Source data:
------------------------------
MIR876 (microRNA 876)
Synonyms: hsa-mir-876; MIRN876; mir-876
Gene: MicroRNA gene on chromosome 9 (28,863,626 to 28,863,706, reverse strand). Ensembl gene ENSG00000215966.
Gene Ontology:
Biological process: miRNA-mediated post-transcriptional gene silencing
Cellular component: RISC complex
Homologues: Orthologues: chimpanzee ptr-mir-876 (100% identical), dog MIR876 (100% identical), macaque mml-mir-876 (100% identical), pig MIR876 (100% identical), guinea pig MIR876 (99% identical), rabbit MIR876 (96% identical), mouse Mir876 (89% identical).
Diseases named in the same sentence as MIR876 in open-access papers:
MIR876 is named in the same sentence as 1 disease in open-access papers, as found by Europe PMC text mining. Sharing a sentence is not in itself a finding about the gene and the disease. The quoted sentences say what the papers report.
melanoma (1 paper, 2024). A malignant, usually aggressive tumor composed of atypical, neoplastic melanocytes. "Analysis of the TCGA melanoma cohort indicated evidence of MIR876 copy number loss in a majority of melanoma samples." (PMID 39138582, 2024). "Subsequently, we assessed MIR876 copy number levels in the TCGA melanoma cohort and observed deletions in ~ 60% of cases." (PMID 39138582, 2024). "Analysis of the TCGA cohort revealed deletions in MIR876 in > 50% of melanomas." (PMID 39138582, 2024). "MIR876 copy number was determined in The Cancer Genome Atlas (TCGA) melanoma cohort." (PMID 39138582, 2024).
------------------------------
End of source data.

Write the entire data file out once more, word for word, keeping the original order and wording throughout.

MIR876 (microRNA 876)
Synonyms: hsa-mir-876; MIRN876; mir-876
Gene: MicroRNA gene on chromosome 9 (28,863,626 to 28,863,706, reverse strand). Ensembl gene ENSG00000215966.
Gene Ontology:
Biological process: miRNA-mediated post-transcriptional gene silencing
Cellular component: RISC complex
Homologues: Orthologues: chimpanzee ptr-mir-876 (100% identical), dog MIR876 (100% identical), macaque mml-mir-876 (100% identical), pig MIR876 (100% identical), guinea pig MIR876 (99% identical), rabbit MIR876 (96% identical), mouse Mir876 (89% identical).
Diseases named in the same sentence as MIR876 in open-access papers:
MIR876 is named in the same sentence as 1 disease in open-access papers, as found by Europe PMC text mining. Sharing a sentence is not in itself a finding about the gene and the disease. The quoted sentences say what the papers report.
melanoma (1 paper, 2024). A malignant, usually aggressive tumor composed of atypical, neoplastic melanocytes. "Analysis of the TCGA melanoma cohort indicated evidence of MIR876 copy number loss in a majority of melanoma samples." (PMID 39138582, 2024). "Subsequently, we assessed MIR876 copy number levels in the TCGA melanoma cohort and observed deletions in ~ 60% of cases." (PMID 39138582, 2024). "Analysis of the TCGA cohort revealed deletions in MIR876 in > 50% of melanomas." (PMID 39138582, 2024). "MIR876 copy number was determined in The Cancer Genome Atlas (TCGA) melanoma cohort." (PMID 39138582, 2024).